The former Navy Base in North Charleston that closed back in 1996 is finally on its way to adding new construction, including both single and multi-family homes

NORTH CHARLESTON, S.C. (WCSC) - New ownership brings new developments. The former Navy Base in North Charleston that closed back in 1996 is finally on its way to adding new construction, including both single and multi-family homes.

Since the base closed its doors in 1996, the city had an original master plan that was created in 2004 for this redevelopment. Now, the city has a revamped plan, known as the “Navy Base Redevelopment District” that they say is going to help bring even more connectivity to this area.

The city of North Charleston says the “Navy Base Redevelopment District” will include areas south of Virginia Avenue, areas around Noisette Boulevard, and Reynolds Avenue as the main focus. Megan Clark, the city’s planning and division director, says they are renovating two buildings on the base. One for residential and one for offices and retail.

Clark says other buildings could be hotels or strictly office buildings.

“All of that’s permitted,” Clark said. “The only development that we have proposed right now is just reused to those two buildings for the multi-family and office and retail.”

The city owns a lot of the property surrounding the base, such as the Noisette Creek Pedestrian Bridge, the Admirals House and Riverfront Park. Clark says they do not have a set number of how many people will be able to move to this area as they preserve the historic district.

“There’s a height district surrounding the historic buildings, so we maintain that character along Noisette,” Clark said. “But beyond that, there isn’t a height district. Potentially, you know, if you can park the facilities then you can put as many units as can fit.”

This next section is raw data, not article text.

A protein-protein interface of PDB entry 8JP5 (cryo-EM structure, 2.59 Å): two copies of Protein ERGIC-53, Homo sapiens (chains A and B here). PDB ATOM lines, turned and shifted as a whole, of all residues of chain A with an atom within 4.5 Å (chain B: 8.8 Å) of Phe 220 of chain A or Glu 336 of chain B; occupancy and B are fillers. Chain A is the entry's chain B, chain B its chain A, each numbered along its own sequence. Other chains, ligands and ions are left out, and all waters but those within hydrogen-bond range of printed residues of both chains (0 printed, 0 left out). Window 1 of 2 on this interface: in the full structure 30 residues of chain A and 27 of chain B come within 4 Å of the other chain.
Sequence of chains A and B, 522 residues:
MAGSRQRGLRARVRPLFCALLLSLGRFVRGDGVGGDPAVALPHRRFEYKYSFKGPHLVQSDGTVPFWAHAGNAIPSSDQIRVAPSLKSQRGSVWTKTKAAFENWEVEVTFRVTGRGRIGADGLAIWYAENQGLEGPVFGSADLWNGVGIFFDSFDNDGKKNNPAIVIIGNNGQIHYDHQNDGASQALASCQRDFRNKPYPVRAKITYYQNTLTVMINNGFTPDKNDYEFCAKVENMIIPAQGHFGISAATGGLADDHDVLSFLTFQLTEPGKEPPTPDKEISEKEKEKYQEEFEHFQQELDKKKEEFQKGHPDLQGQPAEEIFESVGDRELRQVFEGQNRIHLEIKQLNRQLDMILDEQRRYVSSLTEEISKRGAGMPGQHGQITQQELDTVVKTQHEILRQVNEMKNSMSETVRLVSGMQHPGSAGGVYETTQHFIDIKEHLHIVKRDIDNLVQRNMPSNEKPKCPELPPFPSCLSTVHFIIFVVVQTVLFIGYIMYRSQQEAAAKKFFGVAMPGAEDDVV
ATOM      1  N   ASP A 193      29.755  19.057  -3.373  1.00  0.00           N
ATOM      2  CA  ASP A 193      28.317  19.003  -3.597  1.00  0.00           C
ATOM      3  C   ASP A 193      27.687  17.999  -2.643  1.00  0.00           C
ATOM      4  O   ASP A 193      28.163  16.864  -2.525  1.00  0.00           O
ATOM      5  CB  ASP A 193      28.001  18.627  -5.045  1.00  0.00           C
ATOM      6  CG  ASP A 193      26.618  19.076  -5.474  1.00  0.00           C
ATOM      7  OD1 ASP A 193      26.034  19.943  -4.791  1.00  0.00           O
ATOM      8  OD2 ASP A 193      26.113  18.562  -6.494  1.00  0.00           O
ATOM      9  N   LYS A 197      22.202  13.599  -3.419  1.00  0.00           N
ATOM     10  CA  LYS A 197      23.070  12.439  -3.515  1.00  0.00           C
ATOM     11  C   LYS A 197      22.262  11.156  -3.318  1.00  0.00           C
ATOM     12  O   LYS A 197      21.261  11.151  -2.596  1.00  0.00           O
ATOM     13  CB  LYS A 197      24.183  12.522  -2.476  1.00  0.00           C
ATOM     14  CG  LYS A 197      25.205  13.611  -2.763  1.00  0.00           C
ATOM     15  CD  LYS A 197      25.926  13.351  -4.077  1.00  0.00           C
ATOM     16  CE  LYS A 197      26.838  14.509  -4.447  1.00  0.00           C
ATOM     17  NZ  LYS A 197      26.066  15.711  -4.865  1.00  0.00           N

The city says they have nothing budgeted for this because they won’t have to pay if a property is privately owned. However, they can join an agreement with someone if they wish to do so.

The city’s planning commission will have two public hearings on Monday, Jan. 9. The first will be about the proposal of this new plan and the second will be approving the rezoning of the actual property. From there, it will need to go through city council readings in order to officially move forward.

Copyright 2023 WCSC. All rights reserved.

Metanoia SC: Jefferson Award recipient generates positive change in North Charleston

CHARLESTON S.C. (WCIV) — Wonderful things can happen when a community comes together.Lowcountry non-profit, Metanoia SC, is listening to the people who live in North Charleston's Chicora-Cherokee neighborhood.Over the past 20 years, Metanoia has been implementing programs to meet residents' needs to generate positive changes.Shawn Saulsberry is the Board Chair of Metanoia."It's a huge responsibility because Metanoia is literally s...

CHARLESTON S.C. (WCIV) — Wonderful things can happen when a community comes together.

Lowcountry non-profit, Metanoia SC, is listening to the people who live in North Charleston's Chicora-Cherokee neighborhood.

Over the past 20 years, Metanoia has been implementing programs to meet residents' needs to generate positive changes.

Shawn Saulsberry is the Board Chair of Metanoia.

"It's a huge responsibility because Metanoia is literally serving the area that I grew up in," Saulsberry said.

Saulsberry remembers growing up in what's known as "Charleston Heights," or the "Heights" in North Charleston.

The community played an important part in his childhood.

"I didn't have the organization that we have today, but somehow I ran across those metanoia-type people who saw me, and they invested in me."

His grandfather taught him the importance of entrepreneurship.

"My grandfather taught us to work hard at an early age. He would let us rent the lawnmower from him, and we would go and cut grass in the community, and we would get to keep the profits," Saulsberry said.

Now, as a Senior Manager at the accounting firm Ernst & Young, Saulsberry uses his background of a strong work ethic to encourage the youth in the neighborhood.

Metanoia serves as a youth leadership pipeline.

"I'm not the smartest or the brightest, but I do know how to work hard, and I also know how to have endurance and not stop and just encourage them. If you do those things eventually, you're gonna find what you love. You're gonna find what you want to do in life, and it's gonna work well for you," said Saulsberry.

Metanoia was launched in 2002 by a coalition of churches across South Carolina.

By definition, Metanoia certainly works well with the community it serves.

"It means to make a positive transformation, kind of take upon a positive change of direction," explained Metanoia CEO Reverend Bill Stanfield.